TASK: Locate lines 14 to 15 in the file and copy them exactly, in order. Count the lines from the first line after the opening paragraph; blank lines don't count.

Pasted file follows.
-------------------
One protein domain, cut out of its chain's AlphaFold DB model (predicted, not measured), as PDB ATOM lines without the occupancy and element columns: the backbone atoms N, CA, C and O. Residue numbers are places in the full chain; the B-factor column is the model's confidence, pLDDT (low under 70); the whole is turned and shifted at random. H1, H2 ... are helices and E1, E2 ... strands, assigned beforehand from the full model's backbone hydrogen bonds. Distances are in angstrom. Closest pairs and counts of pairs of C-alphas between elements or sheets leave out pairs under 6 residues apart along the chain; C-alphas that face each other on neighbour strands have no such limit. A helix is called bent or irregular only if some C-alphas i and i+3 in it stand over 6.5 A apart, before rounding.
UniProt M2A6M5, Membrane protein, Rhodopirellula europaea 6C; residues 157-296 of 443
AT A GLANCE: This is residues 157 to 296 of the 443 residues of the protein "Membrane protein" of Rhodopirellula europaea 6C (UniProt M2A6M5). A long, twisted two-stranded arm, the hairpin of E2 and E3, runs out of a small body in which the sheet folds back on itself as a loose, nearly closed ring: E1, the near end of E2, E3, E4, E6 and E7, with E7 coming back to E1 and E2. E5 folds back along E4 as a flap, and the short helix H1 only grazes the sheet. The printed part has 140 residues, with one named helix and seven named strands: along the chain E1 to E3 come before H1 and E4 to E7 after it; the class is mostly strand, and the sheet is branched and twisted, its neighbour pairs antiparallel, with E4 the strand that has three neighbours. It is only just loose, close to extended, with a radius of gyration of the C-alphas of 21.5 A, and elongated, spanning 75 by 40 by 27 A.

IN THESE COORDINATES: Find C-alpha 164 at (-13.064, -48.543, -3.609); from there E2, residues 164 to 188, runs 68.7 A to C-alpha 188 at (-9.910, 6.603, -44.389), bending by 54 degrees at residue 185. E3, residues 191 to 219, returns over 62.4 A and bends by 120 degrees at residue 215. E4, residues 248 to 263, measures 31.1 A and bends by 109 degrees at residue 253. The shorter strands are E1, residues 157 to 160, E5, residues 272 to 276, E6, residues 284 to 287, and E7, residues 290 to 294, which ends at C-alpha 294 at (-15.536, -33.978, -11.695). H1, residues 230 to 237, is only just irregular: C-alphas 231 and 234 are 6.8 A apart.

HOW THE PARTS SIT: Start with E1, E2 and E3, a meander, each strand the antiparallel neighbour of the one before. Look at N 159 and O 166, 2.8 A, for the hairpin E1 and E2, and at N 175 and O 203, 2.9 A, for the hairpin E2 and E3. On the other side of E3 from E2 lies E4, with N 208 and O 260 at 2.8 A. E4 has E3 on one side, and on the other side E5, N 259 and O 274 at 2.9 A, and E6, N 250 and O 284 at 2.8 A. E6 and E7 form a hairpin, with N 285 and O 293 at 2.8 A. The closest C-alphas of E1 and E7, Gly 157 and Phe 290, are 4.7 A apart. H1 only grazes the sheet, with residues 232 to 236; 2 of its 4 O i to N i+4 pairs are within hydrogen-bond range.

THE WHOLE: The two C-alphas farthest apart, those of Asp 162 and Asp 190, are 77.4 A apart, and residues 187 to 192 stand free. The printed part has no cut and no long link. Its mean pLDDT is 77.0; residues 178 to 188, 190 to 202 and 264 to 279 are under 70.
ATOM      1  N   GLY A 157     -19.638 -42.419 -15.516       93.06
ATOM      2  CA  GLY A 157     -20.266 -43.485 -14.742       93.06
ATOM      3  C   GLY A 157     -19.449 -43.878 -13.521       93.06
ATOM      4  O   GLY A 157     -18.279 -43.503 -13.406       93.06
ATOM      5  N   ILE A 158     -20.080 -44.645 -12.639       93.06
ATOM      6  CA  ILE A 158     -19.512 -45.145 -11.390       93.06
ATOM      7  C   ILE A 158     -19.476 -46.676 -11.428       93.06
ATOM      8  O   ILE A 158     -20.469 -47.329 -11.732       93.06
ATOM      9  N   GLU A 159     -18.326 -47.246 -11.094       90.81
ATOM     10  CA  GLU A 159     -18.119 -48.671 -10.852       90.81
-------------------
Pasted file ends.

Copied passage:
ATOM      9  N   GLU A 159     -18.326 -47.246 -11.094       90.81
ATOM     10  CA  GLU A 159     -18.119 -48.671 -10.852       90.81